After more than two decades of passport-free travel within Europe, the European Union is preparing to invoke emergency border controls for at least two years.
The flood of refugees—in particular, Greece’s inability to control its borders—and recent terrorist attacks in the region have been threatening to end the policy of “borderless travel” between EU members.
According to the AP, such a provision would allow countries that have already implemented emergency border checks (including Germany, France, Denmark, and Norway) to continue without violating the Schengen Border Code (the agreement between EU countries to allow citizens and travelers the right of free movement without checks between internal borders).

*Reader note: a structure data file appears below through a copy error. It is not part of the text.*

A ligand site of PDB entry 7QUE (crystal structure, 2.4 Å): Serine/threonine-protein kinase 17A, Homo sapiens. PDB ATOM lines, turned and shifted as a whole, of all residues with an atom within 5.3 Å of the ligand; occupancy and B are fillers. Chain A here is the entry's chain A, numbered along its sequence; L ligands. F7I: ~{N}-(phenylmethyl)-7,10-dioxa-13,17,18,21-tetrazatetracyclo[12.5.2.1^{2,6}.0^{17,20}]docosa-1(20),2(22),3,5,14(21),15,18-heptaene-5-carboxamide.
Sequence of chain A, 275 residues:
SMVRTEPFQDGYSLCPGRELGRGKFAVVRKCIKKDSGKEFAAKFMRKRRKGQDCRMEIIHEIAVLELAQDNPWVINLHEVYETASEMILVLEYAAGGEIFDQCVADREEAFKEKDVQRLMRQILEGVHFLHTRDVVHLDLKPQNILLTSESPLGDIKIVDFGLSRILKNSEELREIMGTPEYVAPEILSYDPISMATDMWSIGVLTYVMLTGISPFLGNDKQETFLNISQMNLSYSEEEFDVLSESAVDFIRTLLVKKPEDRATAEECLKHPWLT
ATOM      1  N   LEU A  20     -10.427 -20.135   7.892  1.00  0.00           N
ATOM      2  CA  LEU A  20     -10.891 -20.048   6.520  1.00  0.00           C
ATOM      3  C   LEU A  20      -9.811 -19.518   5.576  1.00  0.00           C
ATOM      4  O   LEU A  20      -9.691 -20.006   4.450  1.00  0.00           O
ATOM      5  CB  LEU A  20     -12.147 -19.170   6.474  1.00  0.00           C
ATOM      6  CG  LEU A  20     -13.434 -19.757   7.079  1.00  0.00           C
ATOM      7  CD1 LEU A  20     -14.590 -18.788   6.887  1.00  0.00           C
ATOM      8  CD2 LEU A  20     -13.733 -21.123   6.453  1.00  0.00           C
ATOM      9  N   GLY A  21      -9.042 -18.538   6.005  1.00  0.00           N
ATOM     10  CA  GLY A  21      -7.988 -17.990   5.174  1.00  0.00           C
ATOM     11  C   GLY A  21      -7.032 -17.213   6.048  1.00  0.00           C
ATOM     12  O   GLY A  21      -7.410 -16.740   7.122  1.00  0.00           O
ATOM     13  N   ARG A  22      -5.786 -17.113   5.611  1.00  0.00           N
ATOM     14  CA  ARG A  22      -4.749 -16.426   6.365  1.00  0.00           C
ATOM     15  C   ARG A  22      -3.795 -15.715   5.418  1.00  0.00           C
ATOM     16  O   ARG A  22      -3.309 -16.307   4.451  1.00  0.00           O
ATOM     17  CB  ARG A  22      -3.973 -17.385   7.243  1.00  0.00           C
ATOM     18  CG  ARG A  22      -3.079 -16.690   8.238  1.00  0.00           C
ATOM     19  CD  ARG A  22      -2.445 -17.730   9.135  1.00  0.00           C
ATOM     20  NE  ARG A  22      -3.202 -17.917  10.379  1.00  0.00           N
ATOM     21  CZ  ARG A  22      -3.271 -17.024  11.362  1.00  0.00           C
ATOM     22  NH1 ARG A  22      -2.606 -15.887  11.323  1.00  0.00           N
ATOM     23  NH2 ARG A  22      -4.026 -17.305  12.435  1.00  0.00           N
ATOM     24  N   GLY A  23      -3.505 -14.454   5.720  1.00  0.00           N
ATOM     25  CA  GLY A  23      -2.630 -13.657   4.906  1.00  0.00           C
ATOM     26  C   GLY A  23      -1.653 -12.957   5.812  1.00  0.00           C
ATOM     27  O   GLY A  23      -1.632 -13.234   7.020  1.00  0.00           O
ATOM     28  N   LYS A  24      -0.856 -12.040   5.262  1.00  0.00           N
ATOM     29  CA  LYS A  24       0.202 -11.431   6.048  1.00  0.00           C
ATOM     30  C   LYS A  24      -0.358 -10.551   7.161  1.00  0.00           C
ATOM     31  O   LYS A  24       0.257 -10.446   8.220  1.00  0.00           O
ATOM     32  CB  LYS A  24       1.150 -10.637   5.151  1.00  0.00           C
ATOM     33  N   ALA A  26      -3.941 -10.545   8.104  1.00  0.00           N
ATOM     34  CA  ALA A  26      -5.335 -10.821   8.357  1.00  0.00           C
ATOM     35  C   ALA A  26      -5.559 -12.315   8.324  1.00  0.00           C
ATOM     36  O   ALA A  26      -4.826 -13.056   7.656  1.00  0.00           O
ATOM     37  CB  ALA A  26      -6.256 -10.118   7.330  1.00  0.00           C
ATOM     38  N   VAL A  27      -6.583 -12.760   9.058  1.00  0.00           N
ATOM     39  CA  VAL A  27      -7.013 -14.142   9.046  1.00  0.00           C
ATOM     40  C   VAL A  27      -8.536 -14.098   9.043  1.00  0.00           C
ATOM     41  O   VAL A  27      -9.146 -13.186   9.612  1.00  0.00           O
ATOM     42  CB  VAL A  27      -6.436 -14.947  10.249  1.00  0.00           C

While leisure travelers are not being targeted, they can certainly feel the ripple effect of the new ID checks. Long lines at highway checkpoints, delayed flights, and canceled trains are a few repercussions.
For now, passport-free travel isn’t dead. But it’s likely it will be suspended for at least two years—if not longer.